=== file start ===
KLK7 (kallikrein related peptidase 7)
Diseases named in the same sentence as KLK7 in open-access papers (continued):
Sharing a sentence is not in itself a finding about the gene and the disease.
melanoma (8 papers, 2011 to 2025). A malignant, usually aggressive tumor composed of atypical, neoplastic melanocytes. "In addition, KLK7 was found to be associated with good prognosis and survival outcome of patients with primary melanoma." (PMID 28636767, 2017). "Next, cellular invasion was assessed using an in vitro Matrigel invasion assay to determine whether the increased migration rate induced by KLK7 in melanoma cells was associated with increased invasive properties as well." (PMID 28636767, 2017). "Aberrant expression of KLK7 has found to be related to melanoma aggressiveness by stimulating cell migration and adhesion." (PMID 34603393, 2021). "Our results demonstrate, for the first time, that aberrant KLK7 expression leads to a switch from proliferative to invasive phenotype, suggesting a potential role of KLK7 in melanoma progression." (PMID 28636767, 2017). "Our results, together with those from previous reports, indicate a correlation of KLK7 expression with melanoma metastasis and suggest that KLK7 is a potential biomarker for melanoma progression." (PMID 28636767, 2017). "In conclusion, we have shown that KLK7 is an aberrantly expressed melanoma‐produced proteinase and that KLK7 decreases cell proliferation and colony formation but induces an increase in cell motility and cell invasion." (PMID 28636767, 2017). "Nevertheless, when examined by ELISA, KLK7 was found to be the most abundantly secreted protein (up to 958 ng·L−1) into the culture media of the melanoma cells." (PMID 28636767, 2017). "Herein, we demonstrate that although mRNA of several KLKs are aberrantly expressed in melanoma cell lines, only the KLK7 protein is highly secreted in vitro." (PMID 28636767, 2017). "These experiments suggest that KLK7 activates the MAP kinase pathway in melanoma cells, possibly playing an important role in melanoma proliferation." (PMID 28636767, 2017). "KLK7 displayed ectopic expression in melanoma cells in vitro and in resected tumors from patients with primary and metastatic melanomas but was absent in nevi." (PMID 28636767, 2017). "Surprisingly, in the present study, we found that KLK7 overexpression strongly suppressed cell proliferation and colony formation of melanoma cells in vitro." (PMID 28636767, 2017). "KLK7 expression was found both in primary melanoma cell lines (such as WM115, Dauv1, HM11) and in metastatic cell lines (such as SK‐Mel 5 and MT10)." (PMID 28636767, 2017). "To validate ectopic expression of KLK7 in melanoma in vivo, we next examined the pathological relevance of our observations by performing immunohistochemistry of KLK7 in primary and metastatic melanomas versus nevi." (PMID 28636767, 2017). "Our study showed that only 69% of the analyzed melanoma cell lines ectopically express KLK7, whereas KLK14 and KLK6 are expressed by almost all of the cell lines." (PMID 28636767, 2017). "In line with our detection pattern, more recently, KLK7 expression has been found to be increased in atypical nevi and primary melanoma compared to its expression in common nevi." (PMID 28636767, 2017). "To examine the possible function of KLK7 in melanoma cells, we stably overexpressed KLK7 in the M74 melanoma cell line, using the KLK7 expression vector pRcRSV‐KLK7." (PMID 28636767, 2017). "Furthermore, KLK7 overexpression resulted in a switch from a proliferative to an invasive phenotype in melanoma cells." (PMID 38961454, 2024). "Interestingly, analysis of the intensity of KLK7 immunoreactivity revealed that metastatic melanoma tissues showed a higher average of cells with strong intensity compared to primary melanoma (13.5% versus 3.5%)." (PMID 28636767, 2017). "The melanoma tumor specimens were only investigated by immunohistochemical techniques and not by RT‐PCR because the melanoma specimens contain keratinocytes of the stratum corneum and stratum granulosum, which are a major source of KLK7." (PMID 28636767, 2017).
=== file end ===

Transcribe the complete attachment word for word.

KLK7 (kallikrein related peptidase 7)
Diseases named in the same sentence as KLK7 in open-access papers (continued):
Sharing a sentence is not in itself a finding about the gene and the disease.
melanoma (8 papers, 2011 to 2025). A malignant, usually aggressive tumor composed of atypical, neoplastic melanocytes. "In addition, KLK7 was found to be associated with good prognosis and survival outcome of patients with primary melanoma." (PMID 28636767, 2017). "Next, cellular invasion was assessed using an in vitro Matrigel invasion assay to determine whether the increased migration rate induced by KLK7 in melanoma cells was associated with increased invasive properties as well." (PMID 28636767, 2017). "Aberrant expression of KLK7 has found to be related to melanoma aggressiveness by stimulating cell migration and adhesion." (PMID 34603393, 2021). "Our results demonstrate, for the first time, that aberrant KLK7 expression leads to a switch from proliferative to invasive phenotype, suggesting a potential role of KLK7 in melanoma progression." (PMID 28636767, 2017). "Our results, together with those from previous reports, indicate a correlation of KLK7 expression with melanoma metastasis and suggest that KLK7 is a potential biomarker for melanoma progression." (PMID 28636767, 2017). "In conclusion, we have shown that KLK7 is an aberrantly expressed melanoma‐produced proteinase and that KLK7 decreases cell proliferation and colony formation but induces an increase in cell motility and cell invasion." (PMID 28636767, 2017). "Nevertheless, when examined by ELISA, KLK7 was found to be the most abundantly secreted protein (up to 958 ng·L−1) into the culture media of the melanoma cells." (PMID 28636767, 2017). "Herein, we demonstrate that although mRNA of several KLKs are aberrantly expressed in melanoma cell lines, only the KLK7 protein is highly secreted in vitro." (PMID 28636767, 2017). "These experiments suggest that KLK7 activates the MAP kinase pathway in melanoma cells, possibly playing an important role in melanoma proliferation." (PMID 28636767, 2017). "KLK7 displayed ectopic expression in melanoma cells in vitro and in resected tumors from patients with primary and metastatic melanomas but was absent in nevi." (PMID 28636767, 2017). "Surprisingly, in the present study, we found that KLK7 overexpression strongly suppressed cell proliferation and colony formation of melanoma cells in vitro." (PMID 28636767, 2017). "KLK7 expression was found both in primary melanoma cell lines (such as WM115, Dauv1, HM11) and in metastatic cell lines (such as SK‐Mel 5 and MT10)." (PMID 28636767, 2017). "To validate ectopic expression of KLK7 in melanoma in vivo, we next examined the pathological relevance of our observations by performing immunohistochemistry of KLK7 in primary and metastatic melanomas versus nevi." (PMID 28636767, 2017). "Our study showed that only 69% of the analyzed melanoma cell lines ectopically express KLK7, whereas KLK14 and KLK6 are expressed by almost all of the cell lines." (PMID 28636767, 2017). "In line with our detection pattern, more recently, KLK7 expression has been found to be increased in atypical nevi and primary melanoma compared to its expression in common nevi." (PMID 28636767, 2017). "To examine the possible function of KLK7 in melanoma cells, we stably overexpressed KLK7 in the M74 melanoma cell line, using the KLK7 expression vector pRcRSV‐KLK7." (PMID 28636767, 2017). "Furthermore, KLK7 overexpression resulted in a switch from a proliferative to an invasive phenotype in melanoma cells." (PMID 38961454, 2024). "Interestingly, analysis of the intensity of KLK7 immunoreactivity revealed that metastatic melanoma tissues showed a higher average of cells with strong intensity compared to primary melanoma (13.5% versus 3.5%)." (PMID 28636767, 2017). "The melanoma tumor specimens were only investigated by immunohistochemical techniques and not by RT‐PCR because the melanoma specimens contain keratinocytes of the stratum corneum and stratum granulosum, which are a major source of KLK7." (PMID 28636767, 2017).